Peter Karmanos Jr., who founded Compuware, is asking President Donald Trump to commute the sentence of former Detroit Mayor Kwame Kilpatrick, who was convicted in 2013 on racketeering and corruption charges and sentenced to 28 years in prison.

Karmanos forwarded a letter authored by Kilpatrick to Trump, requesting that the president commute his sentence as time served. Karmanos said the president’s son-in-law, Jared Kushner, is handling requests of this nature but that Trump is said to be considering it, according to Deadline Detroit.

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“I first want to congratulate you for the overwhelming and stunning victories of your Presidential campaign, and also the unprecedented success of your first two-years in office,” Kilpatrick, 48, writes in the April 16, 2019 letter. “You have shaken up the entire world … and that is a great thing to behold. I pray your success daily!”

Karmanos, 76, didn’t elaborate on what else he may be doing on behalf of Kilpatrick to see if he can convince Trump to commute the sentence. He is no longer affiliated with Compuware.

In a recent interview on Charlie LeDuff’s podcast, “The No BS Newshour,” Karmanos called Kilpatrick’s prison sentence a “modern-day lynching” and asserted that Kilpatrick is innocent.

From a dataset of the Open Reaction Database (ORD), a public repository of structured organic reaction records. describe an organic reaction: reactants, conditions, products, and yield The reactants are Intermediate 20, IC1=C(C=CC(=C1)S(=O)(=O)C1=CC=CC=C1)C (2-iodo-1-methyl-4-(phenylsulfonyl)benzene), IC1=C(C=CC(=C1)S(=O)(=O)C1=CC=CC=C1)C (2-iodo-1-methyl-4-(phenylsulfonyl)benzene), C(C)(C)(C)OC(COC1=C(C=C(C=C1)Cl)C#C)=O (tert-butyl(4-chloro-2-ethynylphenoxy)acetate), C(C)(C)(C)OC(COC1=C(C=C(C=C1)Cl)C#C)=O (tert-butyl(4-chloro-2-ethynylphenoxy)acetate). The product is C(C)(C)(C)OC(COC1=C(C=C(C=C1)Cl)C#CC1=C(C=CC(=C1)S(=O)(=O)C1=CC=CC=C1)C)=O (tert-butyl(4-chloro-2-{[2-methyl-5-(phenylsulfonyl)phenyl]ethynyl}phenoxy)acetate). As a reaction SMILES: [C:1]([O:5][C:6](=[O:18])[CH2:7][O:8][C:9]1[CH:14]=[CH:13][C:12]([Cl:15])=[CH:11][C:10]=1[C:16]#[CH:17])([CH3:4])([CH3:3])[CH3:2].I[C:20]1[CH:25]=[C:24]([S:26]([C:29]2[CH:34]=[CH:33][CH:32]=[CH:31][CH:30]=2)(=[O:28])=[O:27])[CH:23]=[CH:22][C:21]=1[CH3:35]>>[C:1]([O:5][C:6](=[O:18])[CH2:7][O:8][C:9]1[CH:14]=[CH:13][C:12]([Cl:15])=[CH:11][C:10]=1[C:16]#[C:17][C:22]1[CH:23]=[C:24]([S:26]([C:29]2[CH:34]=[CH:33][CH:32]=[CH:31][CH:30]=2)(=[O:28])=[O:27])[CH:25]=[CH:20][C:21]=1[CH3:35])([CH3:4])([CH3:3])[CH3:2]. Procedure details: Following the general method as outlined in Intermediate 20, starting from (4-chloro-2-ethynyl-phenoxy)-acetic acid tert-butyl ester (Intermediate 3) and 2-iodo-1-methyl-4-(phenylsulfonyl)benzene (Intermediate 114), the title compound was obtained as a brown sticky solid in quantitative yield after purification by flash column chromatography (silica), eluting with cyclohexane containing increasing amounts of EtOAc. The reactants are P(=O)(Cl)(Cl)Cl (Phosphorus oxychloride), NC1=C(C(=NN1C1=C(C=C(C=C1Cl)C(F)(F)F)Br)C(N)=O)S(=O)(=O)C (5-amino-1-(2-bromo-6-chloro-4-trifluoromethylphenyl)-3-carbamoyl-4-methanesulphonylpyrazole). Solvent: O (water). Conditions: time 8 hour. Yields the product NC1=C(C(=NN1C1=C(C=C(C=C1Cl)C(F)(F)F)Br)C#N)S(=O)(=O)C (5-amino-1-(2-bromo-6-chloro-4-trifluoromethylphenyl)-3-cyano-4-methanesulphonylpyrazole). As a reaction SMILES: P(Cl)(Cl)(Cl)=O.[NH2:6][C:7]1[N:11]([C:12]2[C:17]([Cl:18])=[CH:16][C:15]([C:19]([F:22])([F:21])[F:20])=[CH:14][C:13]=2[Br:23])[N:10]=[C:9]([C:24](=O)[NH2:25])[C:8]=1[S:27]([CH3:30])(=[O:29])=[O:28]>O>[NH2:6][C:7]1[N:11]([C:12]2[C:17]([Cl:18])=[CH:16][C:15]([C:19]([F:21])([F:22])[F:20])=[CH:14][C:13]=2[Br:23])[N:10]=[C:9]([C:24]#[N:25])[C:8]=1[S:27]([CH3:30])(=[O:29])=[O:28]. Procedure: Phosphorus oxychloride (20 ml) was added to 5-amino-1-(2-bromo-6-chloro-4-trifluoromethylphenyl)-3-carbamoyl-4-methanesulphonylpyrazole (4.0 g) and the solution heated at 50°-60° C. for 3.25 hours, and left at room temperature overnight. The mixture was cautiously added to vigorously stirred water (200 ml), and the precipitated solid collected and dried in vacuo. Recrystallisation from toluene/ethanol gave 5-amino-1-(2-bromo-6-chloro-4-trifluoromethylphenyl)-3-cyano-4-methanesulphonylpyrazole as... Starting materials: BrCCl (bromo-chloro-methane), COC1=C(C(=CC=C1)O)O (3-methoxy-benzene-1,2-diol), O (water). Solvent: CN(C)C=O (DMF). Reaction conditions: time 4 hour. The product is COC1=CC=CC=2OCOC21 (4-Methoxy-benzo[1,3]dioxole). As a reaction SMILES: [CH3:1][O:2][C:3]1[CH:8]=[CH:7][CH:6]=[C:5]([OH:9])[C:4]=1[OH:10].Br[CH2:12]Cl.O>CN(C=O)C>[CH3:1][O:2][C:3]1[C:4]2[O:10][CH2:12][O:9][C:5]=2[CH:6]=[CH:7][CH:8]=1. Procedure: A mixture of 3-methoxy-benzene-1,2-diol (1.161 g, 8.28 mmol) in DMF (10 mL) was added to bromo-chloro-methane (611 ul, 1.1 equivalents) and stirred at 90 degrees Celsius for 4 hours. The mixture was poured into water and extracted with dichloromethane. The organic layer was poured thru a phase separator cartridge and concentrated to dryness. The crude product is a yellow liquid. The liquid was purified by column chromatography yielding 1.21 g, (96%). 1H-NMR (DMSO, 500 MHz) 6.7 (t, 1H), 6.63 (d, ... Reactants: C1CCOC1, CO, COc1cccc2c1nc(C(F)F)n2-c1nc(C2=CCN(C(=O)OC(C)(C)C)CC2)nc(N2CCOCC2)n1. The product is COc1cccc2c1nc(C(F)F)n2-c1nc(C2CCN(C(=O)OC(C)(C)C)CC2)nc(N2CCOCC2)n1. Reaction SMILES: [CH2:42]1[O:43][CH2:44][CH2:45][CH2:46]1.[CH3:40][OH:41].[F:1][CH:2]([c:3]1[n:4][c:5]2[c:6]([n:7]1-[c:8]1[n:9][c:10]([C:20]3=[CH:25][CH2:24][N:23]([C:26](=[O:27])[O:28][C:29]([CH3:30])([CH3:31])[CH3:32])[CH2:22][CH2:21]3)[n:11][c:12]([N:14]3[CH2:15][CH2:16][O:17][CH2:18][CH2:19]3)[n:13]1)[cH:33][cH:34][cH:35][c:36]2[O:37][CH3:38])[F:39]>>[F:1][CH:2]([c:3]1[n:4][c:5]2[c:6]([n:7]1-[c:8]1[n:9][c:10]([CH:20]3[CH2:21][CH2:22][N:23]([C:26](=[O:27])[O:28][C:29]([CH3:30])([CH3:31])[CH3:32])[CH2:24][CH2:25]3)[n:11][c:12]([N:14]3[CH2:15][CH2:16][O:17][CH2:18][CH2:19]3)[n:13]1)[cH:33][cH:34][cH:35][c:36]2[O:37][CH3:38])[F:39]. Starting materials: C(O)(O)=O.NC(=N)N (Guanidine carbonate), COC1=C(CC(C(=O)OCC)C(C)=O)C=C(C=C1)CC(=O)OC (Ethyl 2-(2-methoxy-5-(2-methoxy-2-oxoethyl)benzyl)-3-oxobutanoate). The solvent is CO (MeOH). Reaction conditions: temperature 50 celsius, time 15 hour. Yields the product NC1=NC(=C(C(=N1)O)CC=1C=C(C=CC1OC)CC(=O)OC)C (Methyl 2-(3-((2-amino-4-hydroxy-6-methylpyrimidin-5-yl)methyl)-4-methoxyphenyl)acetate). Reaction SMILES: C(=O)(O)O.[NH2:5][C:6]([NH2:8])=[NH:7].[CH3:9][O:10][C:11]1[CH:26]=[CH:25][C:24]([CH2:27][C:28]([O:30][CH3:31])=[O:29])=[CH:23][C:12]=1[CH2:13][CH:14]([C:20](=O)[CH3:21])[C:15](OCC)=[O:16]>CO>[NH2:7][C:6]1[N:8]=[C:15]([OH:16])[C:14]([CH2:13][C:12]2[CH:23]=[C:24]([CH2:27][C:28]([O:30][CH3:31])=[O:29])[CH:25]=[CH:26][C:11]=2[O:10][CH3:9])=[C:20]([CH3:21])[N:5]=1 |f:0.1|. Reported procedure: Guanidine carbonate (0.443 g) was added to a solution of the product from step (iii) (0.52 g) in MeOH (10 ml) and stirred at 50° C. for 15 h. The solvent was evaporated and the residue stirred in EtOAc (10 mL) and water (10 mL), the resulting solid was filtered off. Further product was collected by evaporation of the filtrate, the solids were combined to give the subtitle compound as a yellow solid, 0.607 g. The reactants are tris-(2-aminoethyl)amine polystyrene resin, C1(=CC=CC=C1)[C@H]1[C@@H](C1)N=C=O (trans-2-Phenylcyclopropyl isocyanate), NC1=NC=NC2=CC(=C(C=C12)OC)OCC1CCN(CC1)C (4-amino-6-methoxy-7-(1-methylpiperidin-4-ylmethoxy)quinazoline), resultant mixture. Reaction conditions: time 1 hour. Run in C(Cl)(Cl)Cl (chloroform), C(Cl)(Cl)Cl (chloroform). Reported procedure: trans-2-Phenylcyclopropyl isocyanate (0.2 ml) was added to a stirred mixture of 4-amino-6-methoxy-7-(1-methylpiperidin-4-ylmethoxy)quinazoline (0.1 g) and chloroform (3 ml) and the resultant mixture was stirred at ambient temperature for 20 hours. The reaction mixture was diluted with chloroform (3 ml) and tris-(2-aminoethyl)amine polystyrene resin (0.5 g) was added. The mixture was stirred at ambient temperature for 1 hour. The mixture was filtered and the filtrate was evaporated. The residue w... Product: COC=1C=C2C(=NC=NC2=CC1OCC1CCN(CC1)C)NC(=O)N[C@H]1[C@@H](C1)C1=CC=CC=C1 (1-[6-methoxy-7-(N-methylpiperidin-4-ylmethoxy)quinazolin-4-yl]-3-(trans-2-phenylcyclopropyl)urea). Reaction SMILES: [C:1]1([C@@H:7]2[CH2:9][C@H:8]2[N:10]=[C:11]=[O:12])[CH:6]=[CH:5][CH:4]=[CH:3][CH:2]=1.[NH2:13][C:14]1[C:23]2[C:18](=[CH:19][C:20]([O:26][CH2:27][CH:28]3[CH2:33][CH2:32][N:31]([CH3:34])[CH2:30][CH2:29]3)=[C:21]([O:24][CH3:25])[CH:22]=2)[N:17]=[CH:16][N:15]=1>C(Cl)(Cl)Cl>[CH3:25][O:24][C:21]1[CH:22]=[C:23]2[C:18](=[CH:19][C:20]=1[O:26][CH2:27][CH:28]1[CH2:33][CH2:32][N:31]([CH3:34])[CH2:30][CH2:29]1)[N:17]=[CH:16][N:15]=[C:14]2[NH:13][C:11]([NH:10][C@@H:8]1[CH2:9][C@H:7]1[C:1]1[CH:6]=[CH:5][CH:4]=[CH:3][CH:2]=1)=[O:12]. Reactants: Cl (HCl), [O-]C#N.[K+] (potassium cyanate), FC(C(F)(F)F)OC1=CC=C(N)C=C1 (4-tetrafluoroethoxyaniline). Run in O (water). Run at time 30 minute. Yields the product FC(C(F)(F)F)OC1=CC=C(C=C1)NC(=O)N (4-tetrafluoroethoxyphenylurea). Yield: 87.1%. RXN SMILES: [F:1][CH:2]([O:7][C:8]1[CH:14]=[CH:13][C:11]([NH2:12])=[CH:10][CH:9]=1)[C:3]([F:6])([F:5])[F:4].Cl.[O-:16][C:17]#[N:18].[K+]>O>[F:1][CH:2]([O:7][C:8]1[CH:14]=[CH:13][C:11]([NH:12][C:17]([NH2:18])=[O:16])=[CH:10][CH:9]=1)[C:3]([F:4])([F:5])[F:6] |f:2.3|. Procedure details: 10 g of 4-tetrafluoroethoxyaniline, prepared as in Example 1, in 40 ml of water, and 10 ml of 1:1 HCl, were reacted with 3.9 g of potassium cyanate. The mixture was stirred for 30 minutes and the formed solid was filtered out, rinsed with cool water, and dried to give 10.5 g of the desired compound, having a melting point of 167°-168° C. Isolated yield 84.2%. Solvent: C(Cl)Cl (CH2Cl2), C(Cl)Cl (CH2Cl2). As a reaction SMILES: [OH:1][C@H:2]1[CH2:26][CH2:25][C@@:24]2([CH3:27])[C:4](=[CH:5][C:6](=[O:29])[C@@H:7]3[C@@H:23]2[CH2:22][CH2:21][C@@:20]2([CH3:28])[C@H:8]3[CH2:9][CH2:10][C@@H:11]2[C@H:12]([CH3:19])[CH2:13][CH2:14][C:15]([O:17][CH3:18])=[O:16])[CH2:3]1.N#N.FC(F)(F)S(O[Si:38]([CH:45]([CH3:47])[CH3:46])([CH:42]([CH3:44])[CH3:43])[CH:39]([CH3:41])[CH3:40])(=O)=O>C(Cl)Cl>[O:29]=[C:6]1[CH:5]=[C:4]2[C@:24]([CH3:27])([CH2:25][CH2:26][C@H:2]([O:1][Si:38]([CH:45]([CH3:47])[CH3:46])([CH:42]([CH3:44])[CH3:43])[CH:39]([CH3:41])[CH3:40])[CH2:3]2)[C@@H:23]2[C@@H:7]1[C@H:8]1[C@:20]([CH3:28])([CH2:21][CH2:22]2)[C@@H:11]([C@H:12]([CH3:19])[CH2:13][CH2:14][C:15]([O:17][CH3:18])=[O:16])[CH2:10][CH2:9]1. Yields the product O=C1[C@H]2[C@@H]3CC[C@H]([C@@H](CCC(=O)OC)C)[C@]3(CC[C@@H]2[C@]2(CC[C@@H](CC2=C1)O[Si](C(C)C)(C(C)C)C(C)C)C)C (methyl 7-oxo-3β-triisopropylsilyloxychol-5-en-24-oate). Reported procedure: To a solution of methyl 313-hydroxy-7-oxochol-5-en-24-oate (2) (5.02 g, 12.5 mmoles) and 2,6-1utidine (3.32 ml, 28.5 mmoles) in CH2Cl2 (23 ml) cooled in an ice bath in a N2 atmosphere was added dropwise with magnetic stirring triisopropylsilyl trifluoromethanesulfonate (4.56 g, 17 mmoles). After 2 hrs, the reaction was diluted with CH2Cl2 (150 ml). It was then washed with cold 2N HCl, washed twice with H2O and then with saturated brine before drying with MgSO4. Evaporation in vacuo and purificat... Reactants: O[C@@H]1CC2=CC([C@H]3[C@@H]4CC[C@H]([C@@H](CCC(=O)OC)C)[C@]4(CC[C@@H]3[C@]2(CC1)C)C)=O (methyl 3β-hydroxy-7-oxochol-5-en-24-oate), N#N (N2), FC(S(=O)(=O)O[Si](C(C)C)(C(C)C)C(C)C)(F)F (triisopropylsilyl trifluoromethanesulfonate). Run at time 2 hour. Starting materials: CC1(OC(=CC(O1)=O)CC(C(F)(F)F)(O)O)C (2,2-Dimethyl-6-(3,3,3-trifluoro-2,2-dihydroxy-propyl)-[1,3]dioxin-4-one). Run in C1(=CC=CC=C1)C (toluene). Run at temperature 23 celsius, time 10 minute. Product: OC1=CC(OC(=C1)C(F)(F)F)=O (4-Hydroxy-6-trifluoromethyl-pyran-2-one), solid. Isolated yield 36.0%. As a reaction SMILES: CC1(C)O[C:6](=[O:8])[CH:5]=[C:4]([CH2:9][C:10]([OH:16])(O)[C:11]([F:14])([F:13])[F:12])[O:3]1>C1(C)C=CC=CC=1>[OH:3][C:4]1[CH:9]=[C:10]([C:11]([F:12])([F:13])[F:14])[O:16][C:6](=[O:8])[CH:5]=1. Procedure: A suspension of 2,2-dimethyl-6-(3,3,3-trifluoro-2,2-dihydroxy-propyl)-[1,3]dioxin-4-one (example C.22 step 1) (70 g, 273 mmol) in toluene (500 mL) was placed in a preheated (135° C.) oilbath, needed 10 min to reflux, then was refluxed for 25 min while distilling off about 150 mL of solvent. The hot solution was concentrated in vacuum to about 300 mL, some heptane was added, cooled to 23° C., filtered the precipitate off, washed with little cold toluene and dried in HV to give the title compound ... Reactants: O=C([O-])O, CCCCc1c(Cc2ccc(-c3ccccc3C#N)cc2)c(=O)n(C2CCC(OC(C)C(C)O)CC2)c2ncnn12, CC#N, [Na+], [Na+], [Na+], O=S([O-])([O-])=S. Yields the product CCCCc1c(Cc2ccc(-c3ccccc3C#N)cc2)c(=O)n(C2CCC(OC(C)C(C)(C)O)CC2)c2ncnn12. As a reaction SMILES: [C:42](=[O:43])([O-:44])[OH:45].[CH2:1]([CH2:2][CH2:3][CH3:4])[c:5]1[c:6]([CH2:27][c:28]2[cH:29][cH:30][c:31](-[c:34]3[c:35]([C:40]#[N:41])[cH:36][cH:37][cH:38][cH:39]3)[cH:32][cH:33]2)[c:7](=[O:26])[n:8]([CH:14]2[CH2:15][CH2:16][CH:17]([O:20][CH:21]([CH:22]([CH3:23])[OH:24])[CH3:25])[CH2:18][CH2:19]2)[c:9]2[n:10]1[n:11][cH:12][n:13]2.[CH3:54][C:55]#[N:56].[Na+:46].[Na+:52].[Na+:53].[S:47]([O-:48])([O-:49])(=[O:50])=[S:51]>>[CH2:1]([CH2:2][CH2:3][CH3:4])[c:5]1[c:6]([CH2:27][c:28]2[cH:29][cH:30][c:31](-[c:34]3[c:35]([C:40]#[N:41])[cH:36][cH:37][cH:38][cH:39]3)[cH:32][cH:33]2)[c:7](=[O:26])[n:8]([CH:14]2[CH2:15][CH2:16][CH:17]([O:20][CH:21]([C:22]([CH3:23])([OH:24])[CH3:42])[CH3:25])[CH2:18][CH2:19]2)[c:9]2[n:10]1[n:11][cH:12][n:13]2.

“We had an arrogant mayor, really smart by the way, who sat in my dining room one day and told the governor (Jennifer Granholm) that he was her biggest nightmare. But he’d done absolutely zero,” Karmanos said.

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When LeDuff asked Karmanos why he’s backing Kilpatrick so vigorously, Karmanos replied: “The ‘why’ is 28 years. Are you kidding me? Twenty-eight years for less than really $500 of money from his own campaign fund that got spent, and that’s it? And a two-person RICO (racketeering charge) that added 20 years.”

Kilpatrick was convicted of 24 criminal charges, which also included extortion, mail fraud, and tax violations. He currently resides in a federal prison in New Jersey.

“All the people who convicted him were Democrats, and he’s a Democrat,” Karmanos said. “Barbara McQuade (the U.S. Attorney at the time) was an Obama appointee, the judge, I don’t know very well, all the other people.” Nancy G. Edmunds, a President George W. Bush appointee in 1991, was the sentencing judge.

Karmanos maintains the sentence was excessive and said Kilpatrick shouldn’t have received more than seven years behind bars.

In his letter to Trump, Kilpatrick, a lifelong Democrat, seemed to signal a change in thought, attacking McQuade, whom he said “pursued my prosecution like no other.”